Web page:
Date and Time:
Tuesday, March 11, 2008 – Wednesday, December 31, 1969 at 6 p.m.
Joan B. Kroc Institute for Peace & Justice Peace & Justice The
Nathaniel L. Nathanson Professor of Law and Former Dean of Northwestern University School of Law
The lecture explores the possibilities and limitations of what is called "originalism" in constitutional interpretation, the attempt to restrain interpretation by reference to the constitutional text and the "meanings" originally associated with that text. There is a large literature on this subject, but rather little attention in the discussions thus far to things that the text leaves unsaid. The lecture concentrates on three matters about which there are different sorts of "silences" in the text itself or in the interpretive stance of federal courts, the role of political parties, the meaning of a "republican form of government," and the role to be played by presidential electors.
The University of San Diego School of Law is a State Bar of California approved MCLE provider and certifies that this activity is approved for one hour of general credit.
About the Nathaniel L. Nathanson Memorial Lecture Series
The Nathaniel L. Nathanson Memorial Lecture Series was established in 1984 to honor the esteemed law professor who devoted his life to the law and legal education. This lecture series brings distinguished speakers to the University of San Diego to discuss issues of national significance.
Nathanson, a graduate of Yale University, Yale Law School and Harvard Law School, served as law clerk to the Honorable Julian Mack of the U.S. Court of Appeals for the Second Circuit, as well as to the Honorable Louis D. Brandeis of the Supreme Court of the United States. He taught law at Northwestern University School of Law from 1936 to 1977, where he was named professor emeritus. That same year, he was named a Distinguished Professor of Law at the University of San Diego. He spent alternate semesters at the two law schools until his death in 1983. Also receiving the benefit of his wisdom were Stanford University, Rutgers University, the University of Washington, Arizona State University and the University of Tokyo.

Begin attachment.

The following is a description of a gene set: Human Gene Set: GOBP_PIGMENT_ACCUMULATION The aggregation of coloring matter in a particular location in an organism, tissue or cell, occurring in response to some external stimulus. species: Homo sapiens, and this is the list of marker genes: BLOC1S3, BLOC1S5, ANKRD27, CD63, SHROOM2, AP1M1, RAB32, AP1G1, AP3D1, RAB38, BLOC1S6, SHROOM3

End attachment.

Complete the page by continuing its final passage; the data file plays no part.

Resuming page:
Nathanson was best known for his work in the areas of administrative law, constitutional law, civil liberties, international law and human rights. In these and other areas, he authored or served as editor of seven books and had published almost 100 major articles, reviews and papers. He continued to pursue these interests through service to government, the American Society of Legal Studies, the American Academy of Arts and Sciences, the Constitutional Convention of Palau, the American Civil Liberties Union and the Anti-Defamation League of B’nai B’rith.
The University of San Diego greatly benefited from the presence of this eminent professor and is pleased to present this lecture series in his memory.